United States law requires farm employers to keep accurate records of the number of daily compensable hours worked by their seasonal and migrant farm workers. The most prevalent and serious violations occur when agricultural employers do not correctly record the daily start and stop times for seasonal and migrant farm workers and so underreport the number of “compensable” hours for each worker. The purpose of this article is to discuss the concept of “compensable” hours in more detail and eliminate any confusion that might lead agricultural employers to make costly mistakes. This 4-page fact sheet was written by Fritz M. Roka and Michael T. Bayer, and published by the UF Department of Food and Resource Economics, February 2014.
Existing mechanical harvesters recover 70 to 95 percent of the available fruit crop. While changes can be made to increase fruit recovery percentages, mechanical systems will never equal the fruit recovery percentages from hand-harvesting crews, much less capture 100 percent of the available fruit. Whether or not to glean (to use manual labor to collect fruit not harvested by the machine) will remain an important question that growers will have to face with every block they choose to mechanically harvest. This study incorporated field harvesting data and developed a model that predicted the extent to which labor productivity would be affected by decreasing the number of oranges available for harvesting by manual labor. Given current market prices of fruit, recovery percentage of crops harvested using mechanical harvesting equipment can improve up to 99 percent and gleaning will remain a profitable activity.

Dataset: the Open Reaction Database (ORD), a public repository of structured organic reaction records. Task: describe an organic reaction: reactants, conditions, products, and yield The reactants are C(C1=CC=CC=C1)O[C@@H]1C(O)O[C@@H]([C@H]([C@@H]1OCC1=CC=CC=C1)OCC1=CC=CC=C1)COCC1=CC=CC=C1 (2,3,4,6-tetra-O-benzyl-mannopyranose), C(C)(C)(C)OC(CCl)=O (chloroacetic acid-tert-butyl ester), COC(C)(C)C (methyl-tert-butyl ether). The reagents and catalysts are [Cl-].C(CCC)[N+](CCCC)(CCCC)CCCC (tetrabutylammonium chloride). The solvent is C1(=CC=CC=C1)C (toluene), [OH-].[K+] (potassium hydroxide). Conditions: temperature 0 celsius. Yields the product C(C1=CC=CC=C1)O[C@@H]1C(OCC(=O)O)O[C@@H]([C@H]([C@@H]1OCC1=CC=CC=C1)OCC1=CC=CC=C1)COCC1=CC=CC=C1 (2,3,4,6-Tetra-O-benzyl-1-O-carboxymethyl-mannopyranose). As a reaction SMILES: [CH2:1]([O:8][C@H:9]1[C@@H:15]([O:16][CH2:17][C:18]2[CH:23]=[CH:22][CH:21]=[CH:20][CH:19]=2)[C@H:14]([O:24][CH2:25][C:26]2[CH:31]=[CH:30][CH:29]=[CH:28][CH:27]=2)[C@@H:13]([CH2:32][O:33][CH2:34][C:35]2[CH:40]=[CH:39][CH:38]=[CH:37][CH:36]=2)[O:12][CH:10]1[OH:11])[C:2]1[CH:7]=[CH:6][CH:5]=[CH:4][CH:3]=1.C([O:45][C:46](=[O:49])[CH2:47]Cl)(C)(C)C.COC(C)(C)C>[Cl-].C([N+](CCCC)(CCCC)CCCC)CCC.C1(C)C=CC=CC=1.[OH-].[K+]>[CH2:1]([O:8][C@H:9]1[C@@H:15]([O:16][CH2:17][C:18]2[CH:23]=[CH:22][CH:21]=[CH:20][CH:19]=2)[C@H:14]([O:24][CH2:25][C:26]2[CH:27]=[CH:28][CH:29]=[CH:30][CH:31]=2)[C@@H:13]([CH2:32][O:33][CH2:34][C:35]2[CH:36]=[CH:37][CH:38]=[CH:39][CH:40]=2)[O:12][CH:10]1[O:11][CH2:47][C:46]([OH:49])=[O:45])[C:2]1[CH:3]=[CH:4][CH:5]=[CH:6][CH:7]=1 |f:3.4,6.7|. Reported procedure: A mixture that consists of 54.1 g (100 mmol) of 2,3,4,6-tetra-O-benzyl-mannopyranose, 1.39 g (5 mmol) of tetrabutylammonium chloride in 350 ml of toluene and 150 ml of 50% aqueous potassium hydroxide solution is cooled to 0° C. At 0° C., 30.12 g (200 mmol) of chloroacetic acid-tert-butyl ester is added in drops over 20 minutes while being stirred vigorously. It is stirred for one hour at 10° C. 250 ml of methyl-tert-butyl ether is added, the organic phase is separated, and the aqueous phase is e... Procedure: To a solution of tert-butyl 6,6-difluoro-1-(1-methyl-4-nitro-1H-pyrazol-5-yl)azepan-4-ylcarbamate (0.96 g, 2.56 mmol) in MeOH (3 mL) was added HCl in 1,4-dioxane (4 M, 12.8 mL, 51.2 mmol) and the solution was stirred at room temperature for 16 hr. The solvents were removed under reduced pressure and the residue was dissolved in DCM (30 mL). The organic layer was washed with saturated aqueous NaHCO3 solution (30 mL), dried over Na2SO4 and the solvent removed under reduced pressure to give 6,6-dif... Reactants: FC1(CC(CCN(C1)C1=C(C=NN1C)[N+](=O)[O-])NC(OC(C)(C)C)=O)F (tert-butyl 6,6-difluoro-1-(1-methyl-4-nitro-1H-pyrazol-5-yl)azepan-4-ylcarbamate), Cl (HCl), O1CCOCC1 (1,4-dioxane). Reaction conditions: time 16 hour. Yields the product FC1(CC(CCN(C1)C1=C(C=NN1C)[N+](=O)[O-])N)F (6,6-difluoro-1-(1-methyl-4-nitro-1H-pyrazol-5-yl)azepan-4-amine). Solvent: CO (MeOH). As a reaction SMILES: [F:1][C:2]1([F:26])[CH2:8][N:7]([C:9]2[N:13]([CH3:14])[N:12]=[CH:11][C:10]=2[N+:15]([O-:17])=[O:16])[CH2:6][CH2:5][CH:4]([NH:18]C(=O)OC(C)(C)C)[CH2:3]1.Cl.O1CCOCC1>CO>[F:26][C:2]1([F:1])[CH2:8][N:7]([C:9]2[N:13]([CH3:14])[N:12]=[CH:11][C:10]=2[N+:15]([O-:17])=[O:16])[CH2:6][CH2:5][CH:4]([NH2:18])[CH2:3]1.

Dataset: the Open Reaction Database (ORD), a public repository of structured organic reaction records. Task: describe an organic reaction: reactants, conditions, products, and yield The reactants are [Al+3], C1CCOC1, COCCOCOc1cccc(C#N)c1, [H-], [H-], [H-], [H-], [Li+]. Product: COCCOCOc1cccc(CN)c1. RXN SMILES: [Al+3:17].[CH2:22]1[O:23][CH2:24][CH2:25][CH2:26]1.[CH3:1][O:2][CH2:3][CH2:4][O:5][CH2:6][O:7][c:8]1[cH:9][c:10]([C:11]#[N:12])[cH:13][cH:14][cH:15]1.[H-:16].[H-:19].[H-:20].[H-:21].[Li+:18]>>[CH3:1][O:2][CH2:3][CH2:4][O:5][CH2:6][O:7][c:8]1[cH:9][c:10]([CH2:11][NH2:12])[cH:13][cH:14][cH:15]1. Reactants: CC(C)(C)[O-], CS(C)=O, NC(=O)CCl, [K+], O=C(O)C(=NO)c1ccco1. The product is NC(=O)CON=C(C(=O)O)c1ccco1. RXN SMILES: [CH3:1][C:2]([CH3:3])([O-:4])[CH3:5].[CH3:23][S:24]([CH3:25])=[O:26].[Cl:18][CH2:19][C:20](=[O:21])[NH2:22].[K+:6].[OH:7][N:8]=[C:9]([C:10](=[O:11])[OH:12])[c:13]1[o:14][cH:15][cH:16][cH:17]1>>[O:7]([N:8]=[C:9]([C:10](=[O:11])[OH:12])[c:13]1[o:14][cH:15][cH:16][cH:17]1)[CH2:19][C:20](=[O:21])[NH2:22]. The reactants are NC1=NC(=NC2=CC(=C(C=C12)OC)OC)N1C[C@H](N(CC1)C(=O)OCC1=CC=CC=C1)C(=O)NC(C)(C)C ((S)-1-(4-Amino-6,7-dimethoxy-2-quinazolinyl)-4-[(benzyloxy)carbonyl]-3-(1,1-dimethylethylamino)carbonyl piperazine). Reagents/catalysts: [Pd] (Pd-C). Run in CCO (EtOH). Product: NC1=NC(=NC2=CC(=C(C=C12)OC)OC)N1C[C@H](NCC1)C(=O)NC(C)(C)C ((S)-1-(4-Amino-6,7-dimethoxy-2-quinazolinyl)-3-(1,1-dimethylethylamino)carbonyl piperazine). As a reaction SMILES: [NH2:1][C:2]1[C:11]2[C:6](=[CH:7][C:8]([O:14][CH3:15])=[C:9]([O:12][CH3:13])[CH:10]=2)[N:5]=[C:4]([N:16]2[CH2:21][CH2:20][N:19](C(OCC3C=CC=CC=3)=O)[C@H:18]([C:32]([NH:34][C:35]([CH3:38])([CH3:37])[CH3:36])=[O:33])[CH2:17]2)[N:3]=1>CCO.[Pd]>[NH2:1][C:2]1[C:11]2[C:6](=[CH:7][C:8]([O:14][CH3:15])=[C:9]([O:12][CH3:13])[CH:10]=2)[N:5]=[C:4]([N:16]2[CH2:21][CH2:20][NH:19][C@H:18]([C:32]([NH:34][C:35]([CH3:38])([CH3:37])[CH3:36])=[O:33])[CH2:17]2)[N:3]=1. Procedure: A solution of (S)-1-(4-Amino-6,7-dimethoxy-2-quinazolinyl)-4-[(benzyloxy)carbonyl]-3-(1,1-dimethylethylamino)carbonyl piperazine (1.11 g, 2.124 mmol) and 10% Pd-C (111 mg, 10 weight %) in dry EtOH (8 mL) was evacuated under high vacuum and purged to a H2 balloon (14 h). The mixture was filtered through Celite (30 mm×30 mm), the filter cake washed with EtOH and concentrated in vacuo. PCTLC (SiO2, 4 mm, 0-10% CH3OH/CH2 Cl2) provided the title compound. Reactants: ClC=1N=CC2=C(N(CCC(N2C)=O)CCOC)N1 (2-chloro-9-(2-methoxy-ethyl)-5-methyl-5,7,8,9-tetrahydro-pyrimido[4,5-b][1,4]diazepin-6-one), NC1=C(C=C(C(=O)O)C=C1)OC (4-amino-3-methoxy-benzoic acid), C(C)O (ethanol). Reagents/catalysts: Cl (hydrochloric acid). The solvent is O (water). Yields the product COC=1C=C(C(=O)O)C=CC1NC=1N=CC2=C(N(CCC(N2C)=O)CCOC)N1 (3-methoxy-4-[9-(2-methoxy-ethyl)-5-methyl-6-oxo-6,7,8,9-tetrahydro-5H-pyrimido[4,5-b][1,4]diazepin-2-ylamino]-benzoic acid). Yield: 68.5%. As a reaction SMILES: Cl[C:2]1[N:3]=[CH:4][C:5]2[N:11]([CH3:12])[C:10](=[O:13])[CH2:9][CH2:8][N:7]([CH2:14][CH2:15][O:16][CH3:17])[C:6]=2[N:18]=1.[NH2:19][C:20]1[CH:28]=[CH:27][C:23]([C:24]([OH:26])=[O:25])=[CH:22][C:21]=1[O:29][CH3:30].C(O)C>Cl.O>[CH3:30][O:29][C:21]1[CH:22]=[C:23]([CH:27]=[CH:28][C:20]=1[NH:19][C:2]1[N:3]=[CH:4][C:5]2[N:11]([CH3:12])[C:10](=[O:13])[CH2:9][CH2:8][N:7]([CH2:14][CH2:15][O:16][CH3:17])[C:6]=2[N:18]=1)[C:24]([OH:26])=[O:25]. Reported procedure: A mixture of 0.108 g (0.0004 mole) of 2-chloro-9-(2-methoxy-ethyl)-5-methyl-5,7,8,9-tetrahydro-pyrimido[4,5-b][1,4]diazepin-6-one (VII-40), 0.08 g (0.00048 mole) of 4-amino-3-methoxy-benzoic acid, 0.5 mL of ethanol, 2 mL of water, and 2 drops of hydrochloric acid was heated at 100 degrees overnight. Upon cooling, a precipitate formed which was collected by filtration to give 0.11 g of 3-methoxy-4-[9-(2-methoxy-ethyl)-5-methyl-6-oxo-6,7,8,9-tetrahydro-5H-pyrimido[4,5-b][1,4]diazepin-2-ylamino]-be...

This 6-page fact sheet was written by Fritz M. Roka and Barbara R. Hyman, and published by the UF Department of Food and Resource Economics, May 2013.
FE836, a 15-page fact sheet by Carlene Thissen and Fritz Roka, is a compilation of the non-governmental organizations that serve farmworkers in Florida. Published by the UF Department of Food and Resource Economics, July 2010.